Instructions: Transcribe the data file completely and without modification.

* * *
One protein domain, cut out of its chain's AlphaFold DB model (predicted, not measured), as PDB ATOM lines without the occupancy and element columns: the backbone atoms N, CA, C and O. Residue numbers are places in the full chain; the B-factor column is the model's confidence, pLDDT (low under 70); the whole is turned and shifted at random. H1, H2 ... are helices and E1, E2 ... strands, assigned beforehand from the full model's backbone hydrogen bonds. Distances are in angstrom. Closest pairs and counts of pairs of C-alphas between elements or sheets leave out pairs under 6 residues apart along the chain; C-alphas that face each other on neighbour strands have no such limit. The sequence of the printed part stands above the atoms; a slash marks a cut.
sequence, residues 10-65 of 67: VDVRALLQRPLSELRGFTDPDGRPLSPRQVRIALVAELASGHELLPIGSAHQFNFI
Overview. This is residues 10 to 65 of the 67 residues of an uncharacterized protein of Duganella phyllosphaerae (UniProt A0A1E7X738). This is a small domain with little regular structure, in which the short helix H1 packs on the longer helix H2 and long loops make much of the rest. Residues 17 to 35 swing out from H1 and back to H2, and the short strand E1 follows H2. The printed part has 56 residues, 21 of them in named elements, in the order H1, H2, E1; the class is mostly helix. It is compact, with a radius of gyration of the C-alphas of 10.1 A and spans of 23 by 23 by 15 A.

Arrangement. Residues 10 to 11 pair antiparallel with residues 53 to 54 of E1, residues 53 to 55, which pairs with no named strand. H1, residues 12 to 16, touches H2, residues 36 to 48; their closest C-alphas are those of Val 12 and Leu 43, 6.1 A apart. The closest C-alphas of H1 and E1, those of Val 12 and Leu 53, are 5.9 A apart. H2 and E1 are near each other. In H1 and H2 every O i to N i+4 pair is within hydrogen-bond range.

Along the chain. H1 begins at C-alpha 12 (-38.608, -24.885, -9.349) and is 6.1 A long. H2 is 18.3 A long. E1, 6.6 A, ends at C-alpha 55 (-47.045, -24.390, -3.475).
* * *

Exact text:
One protein domain, cut out of its chain's AlphaFold DB model (predicted, not measured), as PDB ATOM lines without the occupancy and element columns: the backbone atoms N, CA, C and O. Residue numbers are places in the full chain; the B-factor column is the model's confidence, pLDDT (low under 70); the whole is turned and shifted at random. H1, H2 ... are helices and E1, E2 ... strands, assigned beforehand from the full model's backbone hydrogen bonds. Distances are in angstrom. Closest pairs and counts of pairs of C-alphas between elements or sheets leave out pairs under 6 residues apart along the chain; C-alphas that face each other on neighbour strands have no such limit. The sequence of the printed part stands above the atoms; a slash marks a cut.
sequence, residues 10-65 of 67: VDVRALLQRPLSELRGFTDPDGRPLSPRQVRIALVAELASGHELLPIGSAHQFNFI
Overview. This is residues 10 to 65 of the 67 residues of an uncharacterized protein of Duganella phyllosphaerae (UniProt A0A1E7X738). This is a small domain with little regular structure, in which the short helix H1 packs on the longer helix H2 and long loops make much of the rest. Residues 17 to 35 swing out from H1 and back to H2, and the short strand E1 follows H2. The printed part has 56 residues, 21 of them in named elements, in the order H1, H2, E1; the class is mostly helix. It is compact, with a radius of gyration of the C-alphas of 10.1 A and spans of 23 by 23 by 15 A.

Arrangement. Residues 10 to 11 pair antiparallel with residues 53 to 54 of E1, residues 53 to 55, which pairs with no named strand. H1, residues 12 to 16, touches H2, residues 36 to 48; their closest C-alphas are those of Val 12 and Leu 43, 6.1 A apart. The closest C-alphas of H1 and E1, those of Val 12 and Leu 53, are 5.9 A apart. H2 and E1 are near each other. In H1 and H2 every O i to N i+4 pair is within hydrogen-bond range.

Along the chain. H1 begins at C-alpha 12 (-38.608, -24.885, -9.349) and is 6.1 A long. H2 is 18.3 A long. E1, 6.6 A, ends at C-alpha 55 (-47.045, -24.390, -3.475).